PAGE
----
I heard the whistling of the air, a high screaming sound of something small and fast careening towards my head, the instant before the rock struck with a dull thud. I’d flinched, frightened by the sudden rushing noise, but the instinctive movement hadn’t been enough to remove me from the missiles path.
A ringing echo thundered between my ears and I stayed hunched down, to avoid further attacks, as I turned to see who had thrown the rock at me. A sheepish grin and a raised apologetic hand alerted me to the assailant. “Sorry,” he said from halfway across the playground, “I wasn’t aiming for you.”
I mumbled “No worries,” and waved him off while rubbing at my skull as though the circular motion might somehow ease away the pain and keep the growing welt from forming. Sure he hadn’t meant to hit me. Sure he’d been just having a bit of fun. Sure his incessant “joking” at my expense wasn’t supposed to be harmful or damaging. It was all in good fun…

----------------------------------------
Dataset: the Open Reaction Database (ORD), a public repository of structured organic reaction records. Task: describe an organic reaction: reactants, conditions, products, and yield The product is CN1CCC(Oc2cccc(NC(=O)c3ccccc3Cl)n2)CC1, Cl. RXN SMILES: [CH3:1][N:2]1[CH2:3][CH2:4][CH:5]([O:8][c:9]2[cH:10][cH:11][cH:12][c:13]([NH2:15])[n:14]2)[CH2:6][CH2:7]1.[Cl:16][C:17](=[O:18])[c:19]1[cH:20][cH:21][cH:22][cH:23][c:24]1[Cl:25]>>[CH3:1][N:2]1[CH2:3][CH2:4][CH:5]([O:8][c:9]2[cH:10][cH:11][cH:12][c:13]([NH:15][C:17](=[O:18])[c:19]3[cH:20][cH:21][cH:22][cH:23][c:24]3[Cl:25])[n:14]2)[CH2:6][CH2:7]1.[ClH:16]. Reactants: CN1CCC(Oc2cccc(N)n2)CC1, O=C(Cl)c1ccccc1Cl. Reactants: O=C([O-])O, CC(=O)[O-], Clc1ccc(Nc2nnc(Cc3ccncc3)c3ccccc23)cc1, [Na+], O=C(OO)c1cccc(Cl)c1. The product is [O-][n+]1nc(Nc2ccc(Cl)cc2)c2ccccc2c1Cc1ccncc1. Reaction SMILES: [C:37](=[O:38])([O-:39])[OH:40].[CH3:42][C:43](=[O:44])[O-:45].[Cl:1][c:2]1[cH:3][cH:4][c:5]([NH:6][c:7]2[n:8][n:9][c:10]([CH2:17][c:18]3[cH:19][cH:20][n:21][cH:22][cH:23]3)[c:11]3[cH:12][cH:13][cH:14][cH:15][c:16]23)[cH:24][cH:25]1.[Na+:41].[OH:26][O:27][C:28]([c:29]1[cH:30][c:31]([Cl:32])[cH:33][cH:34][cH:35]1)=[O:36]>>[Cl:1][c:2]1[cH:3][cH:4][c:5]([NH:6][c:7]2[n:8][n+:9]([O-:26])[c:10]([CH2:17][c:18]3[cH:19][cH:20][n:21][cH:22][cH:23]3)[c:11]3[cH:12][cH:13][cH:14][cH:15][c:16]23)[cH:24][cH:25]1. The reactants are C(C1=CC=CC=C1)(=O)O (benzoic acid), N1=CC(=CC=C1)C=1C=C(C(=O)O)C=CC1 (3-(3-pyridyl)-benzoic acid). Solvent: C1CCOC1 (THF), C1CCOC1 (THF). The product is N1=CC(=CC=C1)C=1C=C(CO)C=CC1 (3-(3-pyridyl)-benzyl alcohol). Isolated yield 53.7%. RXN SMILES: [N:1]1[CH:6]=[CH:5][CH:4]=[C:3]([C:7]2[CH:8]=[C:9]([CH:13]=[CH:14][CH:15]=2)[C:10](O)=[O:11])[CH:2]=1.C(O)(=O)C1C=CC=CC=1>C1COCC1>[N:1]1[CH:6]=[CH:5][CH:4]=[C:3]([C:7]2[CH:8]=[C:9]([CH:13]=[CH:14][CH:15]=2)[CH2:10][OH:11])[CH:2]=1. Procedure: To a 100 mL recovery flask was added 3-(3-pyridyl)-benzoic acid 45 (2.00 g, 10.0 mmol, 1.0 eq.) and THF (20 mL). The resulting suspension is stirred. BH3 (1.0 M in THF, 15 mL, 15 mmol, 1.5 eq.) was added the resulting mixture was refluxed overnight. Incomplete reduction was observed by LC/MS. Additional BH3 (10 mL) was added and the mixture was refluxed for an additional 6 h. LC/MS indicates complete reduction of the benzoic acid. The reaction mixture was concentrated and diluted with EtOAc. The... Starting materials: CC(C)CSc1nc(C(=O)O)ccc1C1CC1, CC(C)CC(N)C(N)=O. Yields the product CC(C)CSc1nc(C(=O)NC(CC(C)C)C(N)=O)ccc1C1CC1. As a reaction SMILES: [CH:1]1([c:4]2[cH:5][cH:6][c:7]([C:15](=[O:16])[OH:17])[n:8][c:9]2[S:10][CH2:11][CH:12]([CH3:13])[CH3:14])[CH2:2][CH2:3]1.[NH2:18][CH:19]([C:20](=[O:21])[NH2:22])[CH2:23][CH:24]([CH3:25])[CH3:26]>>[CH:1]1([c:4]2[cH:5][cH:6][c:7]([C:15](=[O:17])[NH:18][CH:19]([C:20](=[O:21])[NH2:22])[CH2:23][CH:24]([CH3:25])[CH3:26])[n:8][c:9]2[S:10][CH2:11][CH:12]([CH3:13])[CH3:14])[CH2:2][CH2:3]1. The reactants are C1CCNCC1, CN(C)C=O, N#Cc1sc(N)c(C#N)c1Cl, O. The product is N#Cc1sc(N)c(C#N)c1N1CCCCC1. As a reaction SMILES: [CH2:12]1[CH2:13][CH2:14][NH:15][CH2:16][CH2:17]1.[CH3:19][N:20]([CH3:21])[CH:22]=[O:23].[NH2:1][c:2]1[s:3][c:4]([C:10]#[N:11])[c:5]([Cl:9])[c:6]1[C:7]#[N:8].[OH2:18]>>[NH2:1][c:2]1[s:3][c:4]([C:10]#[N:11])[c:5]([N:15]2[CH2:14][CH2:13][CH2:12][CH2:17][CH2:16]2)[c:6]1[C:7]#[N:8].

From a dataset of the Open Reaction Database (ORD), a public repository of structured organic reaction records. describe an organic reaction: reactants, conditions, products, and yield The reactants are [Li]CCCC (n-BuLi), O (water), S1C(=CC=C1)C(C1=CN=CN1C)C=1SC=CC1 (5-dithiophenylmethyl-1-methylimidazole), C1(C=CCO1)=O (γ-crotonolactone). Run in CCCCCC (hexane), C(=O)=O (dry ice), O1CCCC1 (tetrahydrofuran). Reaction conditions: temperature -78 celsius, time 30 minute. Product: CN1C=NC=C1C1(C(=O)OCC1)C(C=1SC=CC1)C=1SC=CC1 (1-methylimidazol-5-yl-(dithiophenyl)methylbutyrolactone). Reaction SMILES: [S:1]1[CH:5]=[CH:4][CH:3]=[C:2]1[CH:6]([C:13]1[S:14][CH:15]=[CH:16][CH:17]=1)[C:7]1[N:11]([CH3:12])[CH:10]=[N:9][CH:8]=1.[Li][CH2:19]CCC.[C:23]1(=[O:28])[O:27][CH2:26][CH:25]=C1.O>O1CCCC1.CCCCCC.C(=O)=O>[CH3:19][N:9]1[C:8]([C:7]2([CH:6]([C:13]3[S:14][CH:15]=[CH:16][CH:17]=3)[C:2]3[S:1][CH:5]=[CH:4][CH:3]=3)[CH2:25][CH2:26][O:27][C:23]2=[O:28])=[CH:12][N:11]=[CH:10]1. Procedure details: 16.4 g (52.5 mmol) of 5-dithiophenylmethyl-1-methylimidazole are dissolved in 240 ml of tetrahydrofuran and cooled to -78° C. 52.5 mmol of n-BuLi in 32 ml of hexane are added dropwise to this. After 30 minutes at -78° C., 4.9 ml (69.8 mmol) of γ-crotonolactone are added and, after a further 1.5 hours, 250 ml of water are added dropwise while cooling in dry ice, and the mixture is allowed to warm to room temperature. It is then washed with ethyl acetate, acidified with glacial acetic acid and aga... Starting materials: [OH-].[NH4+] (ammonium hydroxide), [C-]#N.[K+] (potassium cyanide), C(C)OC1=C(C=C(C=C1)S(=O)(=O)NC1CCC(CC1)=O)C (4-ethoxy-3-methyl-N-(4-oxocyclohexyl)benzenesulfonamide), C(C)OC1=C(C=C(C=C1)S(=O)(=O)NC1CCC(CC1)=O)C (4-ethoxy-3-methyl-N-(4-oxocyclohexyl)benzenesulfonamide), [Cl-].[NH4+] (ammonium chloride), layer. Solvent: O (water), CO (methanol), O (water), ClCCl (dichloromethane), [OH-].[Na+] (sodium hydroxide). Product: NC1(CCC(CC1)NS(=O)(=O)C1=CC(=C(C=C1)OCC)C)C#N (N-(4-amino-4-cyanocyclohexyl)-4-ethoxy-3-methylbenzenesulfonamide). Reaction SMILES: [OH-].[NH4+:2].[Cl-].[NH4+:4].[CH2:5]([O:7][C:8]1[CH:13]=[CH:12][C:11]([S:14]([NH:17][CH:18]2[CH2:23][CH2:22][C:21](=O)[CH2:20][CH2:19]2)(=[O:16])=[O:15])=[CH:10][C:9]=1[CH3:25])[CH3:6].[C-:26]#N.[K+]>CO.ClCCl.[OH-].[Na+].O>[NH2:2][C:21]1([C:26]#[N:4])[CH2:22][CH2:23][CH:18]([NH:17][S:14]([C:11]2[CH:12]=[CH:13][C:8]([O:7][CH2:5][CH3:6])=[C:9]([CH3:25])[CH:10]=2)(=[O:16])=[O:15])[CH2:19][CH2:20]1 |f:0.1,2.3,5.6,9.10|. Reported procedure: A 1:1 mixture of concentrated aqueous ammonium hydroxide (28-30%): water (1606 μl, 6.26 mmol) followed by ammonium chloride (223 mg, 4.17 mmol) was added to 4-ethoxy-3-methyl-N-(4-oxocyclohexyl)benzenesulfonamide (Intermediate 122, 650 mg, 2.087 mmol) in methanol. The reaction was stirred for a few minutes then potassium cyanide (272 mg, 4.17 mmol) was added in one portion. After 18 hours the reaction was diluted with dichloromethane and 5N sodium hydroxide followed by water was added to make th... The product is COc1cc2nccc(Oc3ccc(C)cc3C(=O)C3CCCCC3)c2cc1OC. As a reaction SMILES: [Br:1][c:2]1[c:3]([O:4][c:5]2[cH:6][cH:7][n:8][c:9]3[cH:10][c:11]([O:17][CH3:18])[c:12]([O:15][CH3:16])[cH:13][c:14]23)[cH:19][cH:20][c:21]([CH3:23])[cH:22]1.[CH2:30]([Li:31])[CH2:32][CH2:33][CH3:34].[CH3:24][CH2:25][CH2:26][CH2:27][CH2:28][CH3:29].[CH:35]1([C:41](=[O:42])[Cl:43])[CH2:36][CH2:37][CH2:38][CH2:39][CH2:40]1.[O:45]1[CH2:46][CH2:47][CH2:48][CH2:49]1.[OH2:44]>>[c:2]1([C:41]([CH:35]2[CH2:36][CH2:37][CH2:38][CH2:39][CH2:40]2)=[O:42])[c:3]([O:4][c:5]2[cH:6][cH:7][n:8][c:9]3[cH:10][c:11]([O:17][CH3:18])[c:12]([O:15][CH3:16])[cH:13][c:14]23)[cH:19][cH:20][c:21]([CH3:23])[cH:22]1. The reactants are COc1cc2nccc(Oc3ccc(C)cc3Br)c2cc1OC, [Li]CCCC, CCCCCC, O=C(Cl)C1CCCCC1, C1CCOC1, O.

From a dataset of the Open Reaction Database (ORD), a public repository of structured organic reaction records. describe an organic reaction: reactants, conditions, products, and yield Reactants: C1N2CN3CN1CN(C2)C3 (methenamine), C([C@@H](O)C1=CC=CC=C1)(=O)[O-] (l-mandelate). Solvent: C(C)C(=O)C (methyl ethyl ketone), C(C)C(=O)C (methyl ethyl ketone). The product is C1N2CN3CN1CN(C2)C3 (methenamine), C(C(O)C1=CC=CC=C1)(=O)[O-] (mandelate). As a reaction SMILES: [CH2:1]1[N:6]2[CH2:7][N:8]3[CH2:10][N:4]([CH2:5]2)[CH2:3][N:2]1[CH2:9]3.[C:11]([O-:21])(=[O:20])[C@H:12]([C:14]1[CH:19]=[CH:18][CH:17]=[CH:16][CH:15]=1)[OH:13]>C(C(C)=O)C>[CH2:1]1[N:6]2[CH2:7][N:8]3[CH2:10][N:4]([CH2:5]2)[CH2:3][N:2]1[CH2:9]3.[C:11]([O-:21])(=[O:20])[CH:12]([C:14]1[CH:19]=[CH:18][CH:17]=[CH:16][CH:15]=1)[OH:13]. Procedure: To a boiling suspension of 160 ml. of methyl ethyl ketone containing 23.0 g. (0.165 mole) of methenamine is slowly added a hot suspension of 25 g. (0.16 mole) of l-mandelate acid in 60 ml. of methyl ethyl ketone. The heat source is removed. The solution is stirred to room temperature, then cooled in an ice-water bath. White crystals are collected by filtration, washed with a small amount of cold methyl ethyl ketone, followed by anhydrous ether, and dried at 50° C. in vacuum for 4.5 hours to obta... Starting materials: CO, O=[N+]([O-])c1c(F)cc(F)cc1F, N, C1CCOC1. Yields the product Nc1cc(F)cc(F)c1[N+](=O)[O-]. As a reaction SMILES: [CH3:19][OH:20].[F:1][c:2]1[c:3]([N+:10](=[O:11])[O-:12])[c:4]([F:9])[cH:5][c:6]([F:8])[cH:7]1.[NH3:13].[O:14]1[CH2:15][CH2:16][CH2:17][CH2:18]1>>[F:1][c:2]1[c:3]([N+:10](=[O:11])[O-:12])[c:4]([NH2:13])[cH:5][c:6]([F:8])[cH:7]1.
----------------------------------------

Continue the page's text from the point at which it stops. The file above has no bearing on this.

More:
I was tired of that lie.
The school day ended and I sat in silence, ignoring the earnest imploring to share about my day, when my mom picked me up and drove me home. We’d had all the circular arguments about bullies before. The school had been notified. The prime offenders had been suspended, only to return after their sentence and resume their offenses. There was nothing more to be said. There was no solution that could be achieved through words.
There was, however, plenty that could be achieved through anger, and violence, and destruction, and the guns I’d be taught to care for and fire accurately from a young age. When the blood red haze of rage lifted and I was asked why I had done it, I wouldn’t lie. I aimed. I pulled the trigger. It was not in good fun.